POL112 - Chapter 7.docx

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Political Science
Course Code
POL112H5
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Justin Bumgardner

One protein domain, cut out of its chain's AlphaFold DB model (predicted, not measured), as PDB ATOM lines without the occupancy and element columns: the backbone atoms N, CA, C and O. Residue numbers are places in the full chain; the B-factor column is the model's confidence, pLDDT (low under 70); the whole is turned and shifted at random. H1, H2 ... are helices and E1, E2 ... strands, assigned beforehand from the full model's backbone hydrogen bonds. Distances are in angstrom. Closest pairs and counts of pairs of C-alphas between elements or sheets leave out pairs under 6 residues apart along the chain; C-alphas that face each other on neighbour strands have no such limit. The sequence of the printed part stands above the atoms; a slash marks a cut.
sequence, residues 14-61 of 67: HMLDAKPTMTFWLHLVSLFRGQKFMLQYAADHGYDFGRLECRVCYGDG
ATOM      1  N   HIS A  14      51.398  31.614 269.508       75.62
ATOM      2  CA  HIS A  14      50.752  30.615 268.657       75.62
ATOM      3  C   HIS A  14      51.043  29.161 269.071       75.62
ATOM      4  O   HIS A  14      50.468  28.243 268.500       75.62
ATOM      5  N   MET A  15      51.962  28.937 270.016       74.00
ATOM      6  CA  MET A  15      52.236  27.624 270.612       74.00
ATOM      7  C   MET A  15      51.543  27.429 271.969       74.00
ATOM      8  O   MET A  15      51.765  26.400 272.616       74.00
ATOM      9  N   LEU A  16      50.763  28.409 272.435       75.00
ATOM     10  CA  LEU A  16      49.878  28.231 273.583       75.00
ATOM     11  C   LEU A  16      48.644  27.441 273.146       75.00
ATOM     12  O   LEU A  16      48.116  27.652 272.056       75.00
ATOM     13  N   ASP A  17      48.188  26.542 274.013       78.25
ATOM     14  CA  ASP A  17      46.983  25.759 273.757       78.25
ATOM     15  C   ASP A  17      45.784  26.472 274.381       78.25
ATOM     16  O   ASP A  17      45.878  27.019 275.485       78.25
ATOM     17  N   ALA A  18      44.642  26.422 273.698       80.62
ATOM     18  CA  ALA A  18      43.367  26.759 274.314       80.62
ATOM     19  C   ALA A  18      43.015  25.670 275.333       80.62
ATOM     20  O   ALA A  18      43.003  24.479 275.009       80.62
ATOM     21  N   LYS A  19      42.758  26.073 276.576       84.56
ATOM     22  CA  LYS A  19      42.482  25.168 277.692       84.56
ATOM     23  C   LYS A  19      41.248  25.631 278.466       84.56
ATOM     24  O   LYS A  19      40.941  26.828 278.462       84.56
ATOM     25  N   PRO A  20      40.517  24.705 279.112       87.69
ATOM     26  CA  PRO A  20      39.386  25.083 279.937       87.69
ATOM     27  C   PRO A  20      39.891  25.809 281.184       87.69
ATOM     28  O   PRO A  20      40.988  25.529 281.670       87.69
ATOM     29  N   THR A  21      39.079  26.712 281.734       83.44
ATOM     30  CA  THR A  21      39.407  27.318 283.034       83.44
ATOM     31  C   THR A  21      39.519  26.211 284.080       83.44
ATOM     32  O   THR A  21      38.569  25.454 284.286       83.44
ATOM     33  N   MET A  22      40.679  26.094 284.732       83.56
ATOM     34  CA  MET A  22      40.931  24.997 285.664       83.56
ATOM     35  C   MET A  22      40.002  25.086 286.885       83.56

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Nehan Afreen POL112 Chapter 7 - What Sustains Democracy -Globally while democracy was weakening, Indian democracy in Asia was an exception, a curiosity and a system that was often compared unfavorably with the unity and energy that was said to be delivering a forced march to modernization in China. In June 1975, when a High Court ruling invalidated her election to parliament and banned her from office for six years, Indian prime minister Indira Gandhi suspended the constitutional democracy that her father, Jawaharlal Nehru had nurtured, and built from independence nearly three decades earlier. Instead of stepping aside and challenging the questionable ruling judicially the autocratic prime minister claimed a conspiracy to subvert social order and economic development in India, invoked emergency powers and ruled by legal order. Her two thirds parliamentary majority signed her claim to amend the constitution thereby weakening the judiciary. India, as a country was just too big to be pressured successfully. For over a year, Mrs. Gandhi seemed secure reducing the world’s biggest democracy to a Pseudodemocracy. But neither India’s civil society nor its opposition parties accepted such a fate. Mrs. Gandhi was defeated badly in elections she had called in March 1977. This proved that she has been misled like many other dictators –blindly trusting her party men and adulators. -India’s past with a intense struggle for independence portrays its strong cultural, social and political support for democracy. It stands as an exemplary democratic country which does not demand richness, industrialization, urban or even heavily literate society to develop and sustain a democratic regime. Political culture -The most imp reason behind its sustainable democracy is that from the outset its political and societal elites and population believed in a democratic framework. This can be attribute mostly to its traditions based on political and religious tolerance along with extensive argument and debate. Nearly two centuries of British colonial rule introduced competitive elections to representative bodies at the provincial and national levels, encouraging the formation of political parties and movements thereby conferring rights to millions of Indian voters. However, the political bodies demanded more unduly seizing the freedom while building national identity. -A democratic political culture values democracy as the best form of government and thus affirms certain basic rights and obligations such right to vote and participate in politics As a result if people are allowed to participate they would endeavour to equip themselves with some information and knowledge besides the hope that their participation can make a difference because of their efficiency. Thus follows a certain healthy suspicion of authority. One of the puzzling elements of democracy is that sustainable self-governance must be respectful of government authority yet also distrustful of it. Page 1 of 5 Nehan Afreen POL112 -Moderation, accommodation, cooperation and bargaining are prevalent in a democratic culture. Democracy is a system of regular conflict between competing interests and ambitions, but it can only survive it is resolves these conflicts peacefully and lawfully. Thus a need for pragmatism and flexibility, an ability to transcend or even at times suspend ideological beliefs and ethnic solidarities. It also requires tolerance of political, ethnic, racial and other differences and a shared commitment to democracy. -As democracy emerged under colonial rule, India was fortunate to see these democratic norms take root, first among the elite and then among the mass public. The independence movement brought forth leaders with a remarkably democratic temper. In the last three decades of colonial rule, constitutional reforms greatly enhanced the powers of elected provincial councils and the scope of the franchise, gradually drawing new segments of society into the political arena. Founding leadership often plays a hugely important role in shaping the political culture of a new democracy. Just as George Washington legitimated the new American democracy with his personal charisma, affirming values of moderation, inclusion and limited power so Nehru during his lengthy tenure made enormous contribution to the development of Indian democracy. The more militant campaign for freedom also practiced, preached and extended democratic norms under the leadership of Mahatma Gandhi. His strategy of satyagraha (mass civil disobedience to resist tyranny), his emphasis on consensual resolutions to conflict, his philosophy of devotion to truth, tolerance for difference, complete and total non violence relentless but peaceful defiance of injustice, courage, humility, personal responsibility and sacrifice he contributed tremendously to the democratic practice and culture. However Gandhi’s philosophy of nonviolence had no lasting effect on his new nation. Nevertheless, it cannot be forgotten that India is a continental country of great diversity and ongoing democratic innovation. His influence can be seen in the continuing ability to forge political coalitions across a myriad of social divisions, in the steady incorporation of marginal groups into the politics, and in the extraordinary energy and pluralism of India’s civil society. Civil Society -Indian diversity has acted as a threat and salvation. To survive as a democracy, the country has had to learn to manage and accommodate its breathtaking ethnic, regional religious and caste divisions. It's tremendously rich civic life has been a major foundation of Indian democratic persistence. India’s manifold professional associations, trade unions, grassroots groups, Gandhian social movements, and independent mass media have fuelled a vibrant civil society. -The civil society encompasses groups with widely divergent interests and values, and is itself a theatre of political conflict. The components of civil society do share, by definition, some crucial characteristics - they are independent of the state; organized, relating to the public realm; and hold the ability to mobilize resources and act collectively. A civil society checks and limits the abuses of state power, its organizations provides channels beyond political parties and election Page 2 of 5 Nehan Afreen POL112 campaigns, for citizens to participate in politics and governance, to air their grievances and to secure their interests. Thus it takes some load off the state and enhances the legitimacy of the overall system. The prevalent human rights groups and other grassroots movements have targeted various forms of injustice, subordination on the basis of inherited caste status, while protecting natural resources for people’s survival and tried to end gender discrimination. An example is Narmada Bachao Andolan. -Its pluralistic mass media has exposed corruption at high levels and despair and suicide among the indebted rural poor. A renewed assertion of freedom by the press coincided with an explosion in the size of mass media. Civil society groups have also pushed specific reforms to improve democracy. A recent campaign in India has helped to pass Right to Information acts (similar to the U.S Freedom of Information law) in nine states and in the national parliament in 2005. The acts compel each govt department to appoint a public information officer, who must respond within thirty days to requests from the pubic or the media. Thus the investigative energies of ordinary people have been utilized. -These grassroots efforts, which have frequently pulled together elite professionals, retired civil servants and the lower caste poor, have mobilized an army of “citizen auditors" to secure the wages, food and government services to which people are entitled, and to combat illegal practices, such as police harassment and slum relo